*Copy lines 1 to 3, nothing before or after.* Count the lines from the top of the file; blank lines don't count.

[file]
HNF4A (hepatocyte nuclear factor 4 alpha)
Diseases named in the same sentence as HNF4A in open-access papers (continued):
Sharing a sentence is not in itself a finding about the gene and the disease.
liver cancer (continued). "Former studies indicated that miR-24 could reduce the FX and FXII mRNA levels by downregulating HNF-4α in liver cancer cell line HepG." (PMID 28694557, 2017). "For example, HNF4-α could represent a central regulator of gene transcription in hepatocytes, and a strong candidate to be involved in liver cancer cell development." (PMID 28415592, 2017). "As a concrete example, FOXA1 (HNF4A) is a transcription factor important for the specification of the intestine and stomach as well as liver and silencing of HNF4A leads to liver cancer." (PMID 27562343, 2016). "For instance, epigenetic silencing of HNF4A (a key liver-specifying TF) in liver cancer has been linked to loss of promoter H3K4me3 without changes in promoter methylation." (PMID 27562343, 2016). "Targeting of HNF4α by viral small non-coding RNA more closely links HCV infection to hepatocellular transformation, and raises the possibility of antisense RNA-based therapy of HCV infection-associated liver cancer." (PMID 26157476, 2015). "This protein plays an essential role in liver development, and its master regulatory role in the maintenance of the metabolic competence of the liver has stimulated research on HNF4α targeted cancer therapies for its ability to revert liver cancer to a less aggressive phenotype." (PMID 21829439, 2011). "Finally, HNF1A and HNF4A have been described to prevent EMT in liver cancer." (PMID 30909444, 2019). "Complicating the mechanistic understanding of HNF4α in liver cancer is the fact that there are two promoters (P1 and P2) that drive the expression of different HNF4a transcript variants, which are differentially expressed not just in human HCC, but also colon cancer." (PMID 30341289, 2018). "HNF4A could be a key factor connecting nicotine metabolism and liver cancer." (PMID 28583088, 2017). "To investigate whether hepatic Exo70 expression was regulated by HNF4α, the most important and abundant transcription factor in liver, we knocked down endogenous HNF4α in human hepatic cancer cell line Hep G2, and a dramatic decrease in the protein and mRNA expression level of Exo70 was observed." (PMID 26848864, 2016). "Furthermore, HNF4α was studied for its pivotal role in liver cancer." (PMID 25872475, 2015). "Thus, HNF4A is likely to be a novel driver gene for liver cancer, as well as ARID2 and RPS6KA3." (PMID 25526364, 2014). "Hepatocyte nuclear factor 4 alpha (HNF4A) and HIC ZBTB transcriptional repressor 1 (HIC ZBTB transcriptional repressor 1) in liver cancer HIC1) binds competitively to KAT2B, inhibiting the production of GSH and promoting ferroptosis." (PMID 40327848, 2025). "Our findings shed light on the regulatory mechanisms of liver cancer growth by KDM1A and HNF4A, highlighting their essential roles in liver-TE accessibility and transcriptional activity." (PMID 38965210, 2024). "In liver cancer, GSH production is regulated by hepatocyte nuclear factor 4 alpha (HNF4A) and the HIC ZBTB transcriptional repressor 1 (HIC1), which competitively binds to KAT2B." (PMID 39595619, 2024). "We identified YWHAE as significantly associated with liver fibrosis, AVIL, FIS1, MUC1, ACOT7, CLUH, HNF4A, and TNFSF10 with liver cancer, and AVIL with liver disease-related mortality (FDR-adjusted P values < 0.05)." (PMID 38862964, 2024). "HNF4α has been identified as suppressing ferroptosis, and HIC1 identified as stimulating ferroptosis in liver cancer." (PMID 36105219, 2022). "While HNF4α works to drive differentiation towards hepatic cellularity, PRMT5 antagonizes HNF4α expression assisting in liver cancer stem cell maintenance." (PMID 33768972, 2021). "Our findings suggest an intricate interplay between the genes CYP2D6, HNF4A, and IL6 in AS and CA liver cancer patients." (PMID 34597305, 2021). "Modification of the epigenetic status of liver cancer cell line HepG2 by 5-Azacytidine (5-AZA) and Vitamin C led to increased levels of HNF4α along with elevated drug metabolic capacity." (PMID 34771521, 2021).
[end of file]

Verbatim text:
HNF4A (hepatocyte nuclear factor 4 alpha)
Diseases named in the same sentence as HNF4A in open-access papers (continued):
Sharing a sentence is not in itself a finding about the gene and the disease.